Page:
Every time the weather gets hot, the gods order up a big mess of boiled racers. This Sunday, 250 production riders were in the chosen group, since 250 production was the first race. Being in the first race means you have to sit still through the riders' meeting in the sun with your leathers on. Ugh! Finally the meeting ended and the time for our warm-up lap neared.
Just before our warm-up lap, Darren smiled at me and said, "I'm taking an inside line in four," recalling the way I had passed him there in July. I've seen him make that turn with some amazing inside moves, so I took him seriously and wondered whether I might be able to muster the courage to try going around the outside of him there, if indeed I would even be able to keep up. Darren has done low 2:06's, and although he hadn't passed me in practice, he always seems to find a way to go faster in the race (and I usually don't).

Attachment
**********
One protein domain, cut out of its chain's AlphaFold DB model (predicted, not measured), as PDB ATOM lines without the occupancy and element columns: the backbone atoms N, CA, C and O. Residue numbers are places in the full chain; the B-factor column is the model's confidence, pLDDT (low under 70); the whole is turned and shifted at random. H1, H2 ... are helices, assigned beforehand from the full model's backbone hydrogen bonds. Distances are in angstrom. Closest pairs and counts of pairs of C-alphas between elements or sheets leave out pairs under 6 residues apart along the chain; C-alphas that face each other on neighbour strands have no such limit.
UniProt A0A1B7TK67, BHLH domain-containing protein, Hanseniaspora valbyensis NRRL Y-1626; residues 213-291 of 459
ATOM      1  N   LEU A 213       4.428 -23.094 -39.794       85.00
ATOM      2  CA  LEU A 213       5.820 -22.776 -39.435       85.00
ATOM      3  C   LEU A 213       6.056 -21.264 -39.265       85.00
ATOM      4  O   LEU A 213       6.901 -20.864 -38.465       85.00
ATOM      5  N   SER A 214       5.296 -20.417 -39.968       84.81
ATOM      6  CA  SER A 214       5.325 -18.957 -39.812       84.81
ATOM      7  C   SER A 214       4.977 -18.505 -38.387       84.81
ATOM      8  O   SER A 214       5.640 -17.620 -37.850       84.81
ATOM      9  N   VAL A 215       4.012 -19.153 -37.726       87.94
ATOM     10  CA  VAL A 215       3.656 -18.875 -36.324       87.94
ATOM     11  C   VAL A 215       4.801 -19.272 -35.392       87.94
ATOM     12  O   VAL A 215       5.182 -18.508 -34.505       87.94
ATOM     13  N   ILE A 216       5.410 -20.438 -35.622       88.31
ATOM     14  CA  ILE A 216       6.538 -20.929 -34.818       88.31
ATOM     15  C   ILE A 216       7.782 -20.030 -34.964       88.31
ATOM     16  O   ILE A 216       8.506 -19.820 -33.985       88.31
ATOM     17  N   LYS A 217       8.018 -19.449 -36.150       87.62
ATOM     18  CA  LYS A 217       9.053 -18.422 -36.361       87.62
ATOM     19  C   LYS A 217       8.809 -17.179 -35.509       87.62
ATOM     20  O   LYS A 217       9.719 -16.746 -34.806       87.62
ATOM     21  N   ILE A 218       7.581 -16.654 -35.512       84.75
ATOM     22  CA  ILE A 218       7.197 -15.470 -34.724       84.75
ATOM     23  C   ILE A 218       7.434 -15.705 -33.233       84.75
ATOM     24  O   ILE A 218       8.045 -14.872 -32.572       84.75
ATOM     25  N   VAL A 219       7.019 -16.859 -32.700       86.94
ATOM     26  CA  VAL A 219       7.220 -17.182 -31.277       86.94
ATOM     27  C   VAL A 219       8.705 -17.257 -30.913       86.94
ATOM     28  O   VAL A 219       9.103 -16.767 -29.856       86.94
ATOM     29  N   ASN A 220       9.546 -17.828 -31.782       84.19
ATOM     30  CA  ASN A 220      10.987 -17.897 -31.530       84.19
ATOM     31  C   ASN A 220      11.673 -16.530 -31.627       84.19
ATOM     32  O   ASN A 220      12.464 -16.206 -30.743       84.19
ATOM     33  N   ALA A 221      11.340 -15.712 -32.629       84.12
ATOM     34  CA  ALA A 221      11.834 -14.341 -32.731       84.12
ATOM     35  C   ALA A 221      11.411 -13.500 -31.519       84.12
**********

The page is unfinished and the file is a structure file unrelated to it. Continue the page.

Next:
The warm-up lap came and went, and we lined up on the grid. When the #1 board came out I closed my face shield as usual, and then I noticed it was covered with little bugs. My face shield is always covered with little bugs because I'm so lazy about cleaning it, but I had meant to clean it before the race and I'd forgotten. Through the haze of daydreaming about the bugs on my face shield, I saw the #1 board go sideways and revved my motor, but for some reason the daydreaming carried on until the green flew. Of course this didn't make for the best start. It was still better than the starts I'm used to, thanks to the Flying W's Magic Launch-A-Matic feature, but I found myself behind a lot of people going into turn 1. 250 production racers seem to be a courteous lot, though, and they all lined up single-file for the first turn. Rude loser that I am, I rewarded their kindness by passing a whole bunch of them around the outside of turn 1, and then stuffing brusquely up under a couple more on the entrance of turn 2 for good measure. I don't even remember who all these people were.